The benefits of matcha

Get some green in you!

We explore why you should get more green in your diet and enjoy some matcha goodness.

Matcha is a special form of powdered green tea. In Japan, matcha forms the foundation of the tea ceremony, a cultural tradition in which the tea is made and served according to a highly meditative ritual. The utensils, technique of making and serving, as well as the accompanying sweets to complement the tea, all play an important role in the ceremony.

The different grades of matcha range from ‘ceremonial grade’ through to ‘cafe’, ‘classic’ and ‘kitchen’ grades. Ceremonial matcha is a fine, vibrantly coloured powder, made from young leaves with the stems removed. The flavour and colour of the other grades are also determined by the type of leaf used, its quality and the processing. All grades can be used for tea and cooking, though the ceremonial grade is considered too special for any use other than in tea, but the distinctive flavour makes it an ideal ingredient in other recipes, too. While most types of teas are used in leaf form for infusing, matcha is powdered to almost dust-like consistency. So whether you’re drinking it as tea or using it in a recipe, you’ll be consuming every precious particle of goodness.

Among matcha’s nutrients are vitamins, minerals and top of the list – antioxidants. Matcha contains over 100 times the amount of antioxidants of regular green tea. These include chlorophyll, which detoxifies by cleansing and purging the body of harmful elements, and the cancer-fighting properties of catechins. Because matcha is ‘shade grown’, it’s even richer in chlorophyll than other green teas.

Matcha is used in an enticing variety of sweet and savoury recipes. Despite its healthy properties, it can’t be claimed that a small amount of matcha in a cake renders that dish suddenly healthy. But once you have discovered the brilliant benefits of matcha tea, it opens a whole new world of ideas. It’s something to balance other ingredients in a recipe, and tastes great.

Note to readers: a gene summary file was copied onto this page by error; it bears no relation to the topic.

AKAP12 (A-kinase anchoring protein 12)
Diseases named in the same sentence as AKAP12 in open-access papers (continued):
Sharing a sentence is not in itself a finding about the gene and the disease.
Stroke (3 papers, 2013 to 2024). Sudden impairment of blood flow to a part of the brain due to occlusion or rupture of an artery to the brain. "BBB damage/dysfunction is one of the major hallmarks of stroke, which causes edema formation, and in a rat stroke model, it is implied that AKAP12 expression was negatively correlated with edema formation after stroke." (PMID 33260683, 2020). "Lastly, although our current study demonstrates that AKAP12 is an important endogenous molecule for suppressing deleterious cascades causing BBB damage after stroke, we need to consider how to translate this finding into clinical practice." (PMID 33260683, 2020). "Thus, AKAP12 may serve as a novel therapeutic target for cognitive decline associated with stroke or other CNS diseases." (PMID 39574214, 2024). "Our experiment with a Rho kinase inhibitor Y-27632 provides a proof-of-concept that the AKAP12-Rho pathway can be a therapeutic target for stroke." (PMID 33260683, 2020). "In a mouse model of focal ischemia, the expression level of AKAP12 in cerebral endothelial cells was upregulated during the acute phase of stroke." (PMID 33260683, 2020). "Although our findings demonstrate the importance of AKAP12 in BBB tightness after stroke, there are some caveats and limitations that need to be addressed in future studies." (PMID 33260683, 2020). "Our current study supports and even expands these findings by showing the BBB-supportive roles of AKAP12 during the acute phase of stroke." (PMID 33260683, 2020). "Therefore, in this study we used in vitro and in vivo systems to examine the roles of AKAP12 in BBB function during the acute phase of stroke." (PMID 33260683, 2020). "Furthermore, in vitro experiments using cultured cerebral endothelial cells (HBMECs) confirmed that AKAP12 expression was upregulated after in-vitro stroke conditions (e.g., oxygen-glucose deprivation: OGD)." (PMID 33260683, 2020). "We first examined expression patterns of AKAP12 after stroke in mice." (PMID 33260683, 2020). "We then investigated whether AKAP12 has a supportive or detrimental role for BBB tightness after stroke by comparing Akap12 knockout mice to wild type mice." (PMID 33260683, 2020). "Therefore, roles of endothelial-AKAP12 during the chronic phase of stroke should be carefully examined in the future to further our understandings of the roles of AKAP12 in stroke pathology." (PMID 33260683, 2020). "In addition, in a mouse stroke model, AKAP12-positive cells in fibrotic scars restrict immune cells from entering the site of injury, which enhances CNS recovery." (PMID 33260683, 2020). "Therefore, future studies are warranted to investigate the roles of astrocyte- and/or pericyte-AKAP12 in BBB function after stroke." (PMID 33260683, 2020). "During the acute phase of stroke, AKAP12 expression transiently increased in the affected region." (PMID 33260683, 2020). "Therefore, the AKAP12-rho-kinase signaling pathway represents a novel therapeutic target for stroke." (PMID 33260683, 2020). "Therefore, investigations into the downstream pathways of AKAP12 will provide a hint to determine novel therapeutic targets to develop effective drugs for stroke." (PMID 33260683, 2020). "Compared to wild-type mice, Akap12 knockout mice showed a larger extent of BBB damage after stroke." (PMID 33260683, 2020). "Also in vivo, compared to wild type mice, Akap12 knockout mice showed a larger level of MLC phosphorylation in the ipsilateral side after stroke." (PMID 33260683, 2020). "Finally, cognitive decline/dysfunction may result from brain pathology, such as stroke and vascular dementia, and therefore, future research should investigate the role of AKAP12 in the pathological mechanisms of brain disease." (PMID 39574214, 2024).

It’s not easy to pin down the flavour of matcha. The initial taste is of green tea, but with a richer, smoother flavour that’s brought out in different ways depending on the ingredients it’s paired with. It can have a slightly herby savouriness that balances the sugars in sweet recipes, but also an equally fragrant, bitter tea flavour in all sorts of savoury recipes.

There are few ingredients that matcha doesn’t marry well with. Vegan butter, cream and milk-based dishes (particularly ice-cream) love a hint of matcha, as do rice dishes, including risotto, pilaf and stuffings. It’s also brilliant with aromatic ingredients, particularly Asian ones such as ginger, chilli, garlic and lemongrass, and most citrus fruits. Matcha’s also great with chocolate and will add a richness of flavour to just about any chocolate recipe. Try whisking a dash into hot chocolate or an iced chocolate shake.

Whether you want to try matcha in tea, a cocktail or a salad, go out, experiment and meet your matcha!

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The information presented on this website is not intended as specific medical advice and is not a substitute for professional medical treatment or diagnosis. Read our Medical Notice.